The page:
For Wildland Man and I, at least currently, the fire season seems to out-length the off-season. Something I’m still getting used to. For us, the trade-off is more experience for my husband during the longer fire season. Then, eventually, hopefully, we can afford to move somewhere with a shorter fire season.

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Living the Fire Life

Living the Fire Life at Country Wife Chronicles

I never would have imagined this life for us…ten years post-college and we are both pursuing our dreams, a little delayed perhaps, but here we are chasing the fire life.

As you may have gathered by now, I refer to my hubby as Wildland Man…not so long ago we were high school teachers working in the same building and same department. Now I’m attempting the blogging thing and Wildland Man is, well, all about wildland fire.  You can read more about our journey here.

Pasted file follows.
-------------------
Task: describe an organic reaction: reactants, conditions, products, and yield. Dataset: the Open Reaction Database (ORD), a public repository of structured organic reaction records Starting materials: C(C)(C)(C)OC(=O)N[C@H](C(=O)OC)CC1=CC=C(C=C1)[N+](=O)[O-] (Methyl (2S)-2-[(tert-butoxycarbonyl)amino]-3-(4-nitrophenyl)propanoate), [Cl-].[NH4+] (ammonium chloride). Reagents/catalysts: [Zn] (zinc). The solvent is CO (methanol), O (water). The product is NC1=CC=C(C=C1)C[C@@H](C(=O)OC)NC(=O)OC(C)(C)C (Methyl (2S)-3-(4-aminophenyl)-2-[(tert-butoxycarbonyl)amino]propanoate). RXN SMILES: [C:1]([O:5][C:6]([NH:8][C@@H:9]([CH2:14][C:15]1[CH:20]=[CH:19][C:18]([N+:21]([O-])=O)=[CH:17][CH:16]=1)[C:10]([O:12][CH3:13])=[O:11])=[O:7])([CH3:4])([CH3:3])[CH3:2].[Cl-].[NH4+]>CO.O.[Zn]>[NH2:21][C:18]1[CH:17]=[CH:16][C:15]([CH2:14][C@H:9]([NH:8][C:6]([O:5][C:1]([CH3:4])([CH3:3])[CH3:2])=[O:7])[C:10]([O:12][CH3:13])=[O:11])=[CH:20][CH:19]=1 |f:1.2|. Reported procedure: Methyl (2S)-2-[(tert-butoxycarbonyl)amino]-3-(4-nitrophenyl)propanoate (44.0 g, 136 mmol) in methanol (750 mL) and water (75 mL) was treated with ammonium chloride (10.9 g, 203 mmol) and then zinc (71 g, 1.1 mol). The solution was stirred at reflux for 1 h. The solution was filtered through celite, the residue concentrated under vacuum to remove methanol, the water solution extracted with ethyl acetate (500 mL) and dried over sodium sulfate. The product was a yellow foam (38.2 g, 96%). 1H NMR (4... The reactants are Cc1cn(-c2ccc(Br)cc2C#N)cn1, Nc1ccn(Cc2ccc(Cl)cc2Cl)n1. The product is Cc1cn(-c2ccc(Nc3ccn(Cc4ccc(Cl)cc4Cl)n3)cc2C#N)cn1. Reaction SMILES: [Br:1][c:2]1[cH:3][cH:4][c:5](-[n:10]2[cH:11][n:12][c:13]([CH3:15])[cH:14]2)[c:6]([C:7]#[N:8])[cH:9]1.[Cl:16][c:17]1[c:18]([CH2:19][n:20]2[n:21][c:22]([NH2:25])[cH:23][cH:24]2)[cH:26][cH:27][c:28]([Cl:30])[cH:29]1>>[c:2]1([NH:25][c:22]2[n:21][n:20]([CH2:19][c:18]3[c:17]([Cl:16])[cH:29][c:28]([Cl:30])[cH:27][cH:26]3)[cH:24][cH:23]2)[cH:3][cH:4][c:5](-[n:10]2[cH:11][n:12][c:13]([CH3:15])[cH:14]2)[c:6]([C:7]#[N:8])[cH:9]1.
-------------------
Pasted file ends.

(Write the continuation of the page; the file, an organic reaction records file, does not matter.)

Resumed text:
This career change has come with some adjustments to what we were used to before, and a few major moves across the country; definitely some sacrifices along the way…but it’s been an adventure, a whole new world of exploration and learning. It is a life worth living and a life that is uniquely ours.

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Energy Bites

Homemade Energy Bites at Country Wife Chronicles

Wildland Man is the cook in our household. I know, I’m a lucky one. I can cook if I have to, but my hubs loves it, so I do the baking and he does the cooking. It’s a solid arrangement we have and I relish in it…until Wildland Man leaves to fight fires, but I guess that’s just part of “Living the Fire Life.” Then I’m left to fend for myself in the kitchen. When I’m a household of one in Wildland Man’s absence, let’s just say my meals usually leave a little something to be desired.